In the fall of 2006, Chue T. Vang lost his younger brother at the age of 31 due to a medical error. Devastated, Chue wanted to do something to honor his younger brother’s legacy and at the same time contribute back to his community. After a few years of research and consulting with family and friends, Chue identified an educational need in the community and founded the Hmong American Education Fund (HAEF) on March 2nd, 2011. One of the scholarships is named after Chue's younger brother, the Nong Khai Junior Vang Legacy Memorial Schoarship Fund.
Education in the old world was reserved only for elite men, which left the majority of the Hmong population uneducated with low graduation rates. It was not until 1966 that the first Hmong graduated from college with a bachelor degree. Recently, after 35 years in the United States as newer immigrants from Laos, only 11% of the Hmong population in the U.S. holds a bachelors degree (2010 US Census).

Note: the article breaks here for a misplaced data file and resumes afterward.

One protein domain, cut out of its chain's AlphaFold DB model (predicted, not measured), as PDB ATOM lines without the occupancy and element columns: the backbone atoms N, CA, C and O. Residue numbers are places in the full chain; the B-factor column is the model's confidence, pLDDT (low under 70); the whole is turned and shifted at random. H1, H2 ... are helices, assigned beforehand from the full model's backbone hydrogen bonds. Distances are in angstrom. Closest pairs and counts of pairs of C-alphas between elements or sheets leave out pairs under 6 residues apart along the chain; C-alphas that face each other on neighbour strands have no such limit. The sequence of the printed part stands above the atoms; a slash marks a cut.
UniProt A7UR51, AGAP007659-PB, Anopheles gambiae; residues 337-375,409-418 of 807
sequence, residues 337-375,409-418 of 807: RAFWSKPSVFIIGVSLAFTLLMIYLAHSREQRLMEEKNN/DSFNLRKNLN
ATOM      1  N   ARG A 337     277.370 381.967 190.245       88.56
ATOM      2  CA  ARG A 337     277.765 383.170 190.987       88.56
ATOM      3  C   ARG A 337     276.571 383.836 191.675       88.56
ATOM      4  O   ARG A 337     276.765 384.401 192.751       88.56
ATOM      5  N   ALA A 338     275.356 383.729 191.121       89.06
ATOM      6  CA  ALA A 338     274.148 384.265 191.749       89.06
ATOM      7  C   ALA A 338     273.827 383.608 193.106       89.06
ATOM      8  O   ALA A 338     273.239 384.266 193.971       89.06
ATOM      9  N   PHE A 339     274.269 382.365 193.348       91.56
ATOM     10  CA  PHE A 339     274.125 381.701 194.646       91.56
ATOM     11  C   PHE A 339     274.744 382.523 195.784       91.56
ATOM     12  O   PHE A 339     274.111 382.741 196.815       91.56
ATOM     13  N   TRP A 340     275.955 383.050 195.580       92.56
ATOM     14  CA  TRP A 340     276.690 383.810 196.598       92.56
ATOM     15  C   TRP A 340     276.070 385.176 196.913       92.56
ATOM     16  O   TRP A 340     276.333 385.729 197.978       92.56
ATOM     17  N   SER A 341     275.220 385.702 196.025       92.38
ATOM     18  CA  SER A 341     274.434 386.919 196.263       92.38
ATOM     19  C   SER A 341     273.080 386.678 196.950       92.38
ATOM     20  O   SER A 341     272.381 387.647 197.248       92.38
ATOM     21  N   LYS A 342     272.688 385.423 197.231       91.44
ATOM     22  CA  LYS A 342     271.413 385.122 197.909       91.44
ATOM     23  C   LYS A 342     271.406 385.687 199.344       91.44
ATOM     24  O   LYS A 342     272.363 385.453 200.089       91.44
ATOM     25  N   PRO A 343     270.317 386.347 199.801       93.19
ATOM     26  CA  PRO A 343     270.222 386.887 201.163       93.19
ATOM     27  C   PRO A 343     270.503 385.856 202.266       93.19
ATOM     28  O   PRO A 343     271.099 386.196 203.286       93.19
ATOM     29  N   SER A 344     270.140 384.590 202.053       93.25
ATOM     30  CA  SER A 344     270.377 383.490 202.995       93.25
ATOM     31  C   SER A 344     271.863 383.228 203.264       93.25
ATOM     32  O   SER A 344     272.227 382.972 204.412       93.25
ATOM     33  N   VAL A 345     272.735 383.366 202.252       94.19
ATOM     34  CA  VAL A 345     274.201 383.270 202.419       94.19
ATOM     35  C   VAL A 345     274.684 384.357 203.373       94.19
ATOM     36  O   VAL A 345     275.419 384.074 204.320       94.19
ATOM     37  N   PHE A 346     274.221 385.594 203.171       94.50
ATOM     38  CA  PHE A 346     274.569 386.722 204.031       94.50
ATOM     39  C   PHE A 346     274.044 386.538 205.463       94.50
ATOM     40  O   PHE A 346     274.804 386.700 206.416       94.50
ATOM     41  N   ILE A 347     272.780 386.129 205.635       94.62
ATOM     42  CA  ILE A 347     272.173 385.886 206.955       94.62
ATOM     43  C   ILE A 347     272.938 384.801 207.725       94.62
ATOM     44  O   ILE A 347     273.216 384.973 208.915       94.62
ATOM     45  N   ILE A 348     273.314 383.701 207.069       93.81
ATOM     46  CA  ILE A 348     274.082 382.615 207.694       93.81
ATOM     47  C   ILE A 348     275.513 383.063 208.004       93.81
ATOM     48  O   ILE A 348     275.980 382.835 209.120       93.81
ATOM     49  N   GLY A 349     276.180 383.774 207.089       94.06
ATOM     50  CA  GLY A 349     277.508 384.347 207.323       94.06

HAEF’s mission is to provide educational funding and resources for Hmong-American students, educators, and scholars, in the form of scholarships, grants, and services through a self-sustaining operation built on credibility, trust, community, and business partnerships in the hopes and dreams that our community will be better off when we promote education at the grass root level, and at the same time honor our love ones through giving from one generation to future generations.